Most can say that progress in dynamic loudspeaker technology had been moving sideways for over 30 years now. Given that dynamic speakers operate like electrical motors, does this make them flawed in sound quality terms?
By: Vanessa Uy
Probably 97% - or more – of the loudspeakers being sold on the market today have inner workings based on dynamic loudspeaker operating principles. But since dynamic loudspeakers can be thought of as an electrical motor that moves back and fourth in order to produce sound, does this make then “inherently flawed” when faced the task of converting an electrical signal from a recording (analog or digital) or a live mike feed into sound. Not only just “intelligible” sound, but a sound whose quality is indistinguishable from the “captured” real event.
To test this out for yourself, get a small motor, or better yet a very small low-powered motor that would rotate slowly when connected to the “X1” part of your analog multimeter in it’s ohmmeter mode / resistance measuring mode. If your multimeter’s batteries are fresh, the small motor is now being rotated via 150 milliamperes or milliamps or mA of current. If you look at the multimeters display, it is now probably reading between 15 to 20 (ohms) or so as the motor rotates freely. If you try to touch gently the tip of the small motors rotating shaft to slow it down slightly / loading the motor, the measured resistance across the motor’s terminals would fall to between 10 or 8 or so. If you’ll hold the shaft to make the motor completely stop rotating, the resistance reading across the motor’s terminals would now read 5 or a bit lower. Don’t worry about burning out the motor because the ohmmeter function of your multimeter / multitester produces only a miniscule level of current as noted previously. But don’t do it for too long because it unnecessarily depletes the multimeter’s battery.
You might now from our experiment the explanation on why a loudspeaker system's measured impedance across the audio band varies widely like those snazzy graphs and tables published on leading hi-fi magazines. For example, a speaker system’s impedance is rated at 8 or so, It’s measured impedance can vary widely from as low as 2.7 ohms to as high as 40 ohms across the audio band – i.e. from 20 Hz to 20,000 Hz. Thus speakers whose impedance dips to very low levels – approaching 1 ohm – coupled with a nasty phase angle usually spell bad news for tube-based amplifier designs.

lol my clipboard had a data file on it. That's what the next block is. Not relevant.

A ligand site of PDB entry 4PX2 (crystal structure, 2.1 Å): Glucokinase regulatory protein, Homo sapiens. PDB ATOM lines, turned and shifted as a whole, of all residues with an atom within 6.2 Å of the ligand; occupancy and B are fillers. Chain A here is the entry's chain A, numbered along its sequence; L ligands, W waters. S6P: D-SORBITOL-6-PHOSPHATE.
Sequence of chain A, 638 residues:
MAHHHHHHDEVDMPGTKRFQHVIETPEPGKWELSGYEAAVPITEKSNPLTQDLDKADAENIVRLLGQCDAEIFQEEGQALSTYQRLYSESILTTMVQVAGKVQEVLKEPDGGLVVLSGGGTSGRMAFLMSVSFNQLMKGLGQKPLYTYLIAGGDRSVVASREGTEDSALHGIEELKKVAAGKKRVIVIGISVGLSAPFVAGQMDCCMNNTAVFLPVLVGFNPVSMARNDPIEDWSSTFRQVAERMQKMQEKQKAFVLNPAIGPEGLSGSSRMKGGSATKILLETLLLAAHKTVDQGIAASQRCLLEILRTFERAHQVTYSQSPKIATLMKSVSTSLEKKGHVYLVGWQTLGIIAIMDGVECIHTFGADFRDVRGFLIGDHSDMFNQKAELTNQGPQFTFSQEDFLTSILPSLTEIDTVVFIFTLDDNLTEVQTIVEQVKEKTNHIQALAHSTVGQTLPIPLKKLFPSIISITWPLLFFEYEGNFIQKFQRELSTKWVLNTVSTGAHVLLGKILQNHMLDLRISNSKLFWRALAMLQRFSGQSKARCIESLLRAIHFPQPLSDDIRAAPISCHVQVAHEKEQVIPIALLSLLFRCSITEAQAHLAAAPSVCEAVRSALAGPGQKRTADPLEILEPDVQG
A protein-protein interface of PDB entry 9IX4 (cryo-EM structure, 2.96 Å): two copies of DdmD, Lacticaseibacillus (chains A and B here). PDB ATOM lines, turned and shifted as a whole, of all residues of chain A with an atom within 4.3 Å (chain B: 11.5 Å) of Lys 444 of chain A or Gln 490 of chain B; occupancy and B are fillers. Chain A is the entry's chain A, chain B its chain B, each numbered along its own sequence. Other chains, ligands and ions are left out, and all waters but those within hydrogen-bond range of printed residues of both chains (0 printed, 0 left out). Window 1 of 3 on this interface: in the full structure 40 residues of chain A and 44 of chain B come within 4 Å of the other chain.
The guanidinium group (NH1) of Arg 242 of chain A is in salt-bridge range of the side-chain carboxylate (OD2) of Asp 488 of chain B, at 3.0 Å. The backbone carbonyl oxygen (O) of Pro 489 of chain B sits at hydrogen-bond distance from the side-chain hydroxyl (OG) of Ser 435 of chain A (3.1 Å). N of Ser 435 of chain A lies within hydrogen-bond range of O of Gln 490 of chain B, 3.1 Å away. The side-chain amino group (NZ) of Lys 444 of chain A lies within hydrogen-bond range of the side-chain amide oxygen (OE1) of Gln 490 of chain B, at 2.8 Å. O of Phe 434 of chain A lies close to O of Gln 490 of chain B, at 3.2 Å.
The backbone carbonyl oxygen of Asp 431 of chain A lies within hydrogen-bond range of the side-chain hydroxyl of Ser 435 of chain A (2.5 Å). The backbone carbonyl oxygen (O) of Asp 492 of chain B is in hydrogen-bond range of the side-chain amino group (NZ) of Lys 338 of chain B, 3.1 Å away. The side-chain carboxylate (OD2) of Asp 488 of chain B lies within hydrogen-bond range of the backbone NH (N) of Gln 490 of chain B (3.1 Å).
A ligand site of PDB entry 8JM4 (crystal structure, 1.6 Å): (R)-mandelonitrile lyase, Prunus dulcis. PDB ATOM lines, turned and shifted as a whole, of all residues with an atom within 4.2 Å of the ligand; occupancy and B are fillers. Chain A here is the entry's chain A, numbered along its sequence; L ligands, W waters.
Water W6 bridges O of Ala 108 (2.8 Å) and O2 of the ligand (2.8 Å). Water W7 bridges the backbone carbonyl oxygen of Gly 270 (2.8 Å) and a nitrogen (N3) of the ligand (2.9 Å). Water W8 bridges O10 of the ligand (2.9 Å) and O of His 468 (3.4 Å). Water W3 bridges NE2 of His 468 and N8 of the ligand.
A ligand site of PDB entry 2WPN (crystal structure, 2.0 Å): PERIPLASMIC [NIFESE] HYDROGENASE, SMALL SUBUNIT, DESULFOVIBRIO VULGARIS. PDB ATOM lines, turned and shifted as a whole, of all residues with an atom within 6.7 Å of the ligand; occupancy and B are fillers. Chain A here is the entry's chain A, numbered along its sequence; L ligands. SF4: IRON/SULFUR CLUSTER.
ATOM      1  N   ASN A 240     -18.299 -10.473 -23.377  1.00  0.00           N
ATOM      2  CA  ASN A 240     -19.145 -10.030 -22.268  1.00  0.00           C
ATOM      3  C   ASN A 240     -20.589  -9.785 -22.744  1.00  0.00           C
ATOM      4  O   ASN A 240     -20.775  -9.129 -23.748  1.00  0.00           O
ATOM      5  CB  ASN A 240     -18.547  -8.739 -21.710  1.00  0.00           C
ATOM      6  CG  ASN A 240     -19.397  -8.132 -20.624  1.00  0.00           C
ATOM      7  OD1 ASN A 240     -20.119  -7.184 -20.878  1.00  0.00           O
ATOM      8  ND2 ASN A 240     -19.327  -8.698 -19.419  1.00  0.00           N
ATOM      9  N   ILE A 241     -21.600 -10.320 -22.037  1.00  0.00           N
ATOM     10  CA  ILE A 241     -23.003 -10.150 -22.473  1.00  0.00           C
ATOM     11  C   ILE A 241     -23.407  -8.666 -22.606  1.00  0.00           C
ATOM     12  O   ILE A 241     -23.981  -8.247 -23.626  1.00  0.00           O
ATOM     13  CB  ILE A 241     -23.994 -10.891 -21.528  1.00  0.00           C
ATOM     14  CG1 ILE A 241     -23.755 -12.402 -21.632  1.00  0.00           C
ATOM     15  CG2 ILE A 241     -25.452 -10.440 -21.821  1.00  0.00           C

But the “motor effects” inherent in dynamic speaker operation is not the only problem plaguing our quest for hi-fidelity. Materials used in the speaker’s cone construction can have an affect on sound quality too. Paper has been a de rigeur material for cones for a very long time because it “flatters” the inherent tonal qualities of the majority of musical instruments that hi-fi enthusiasts listen to. Like Stradivarius violins for example. Or a Gibson Les Paul played through a Marshall Amplifier stack in anger can really sound lifelike on a well-constructed paper cone speaker. When plastic cone – or more properly known as mineral filled polypropylene - speakers were first marketed during the 1970’s due to their “attractive” measured responses and high power handling, they have an “unintentional” benefit of flattering / beautifying a cello recording’s tonal properties.
But other materials did become fashionable in speaker cone use during the end of the 1980’s, other exotica like aerogel – an aerospace material so light that Saddam Hussein coveted it for Scud Missile “tweaking” in the run-up to Operation Desert Storm – came into use. Followed by carbon fiber and cones made of ultra-lightweight magnesium metal composites all for the quest of better sound quality. Despite it’s inherent limitations, dynamic loudspeaker design did make significant progress since the 1970’s. It’s just that good sound don’t come cheap and your local discount bin is very unlikely to stock quality hi-fi speakers, even those entry-level value-for-money models priced under 400 US dollars or so.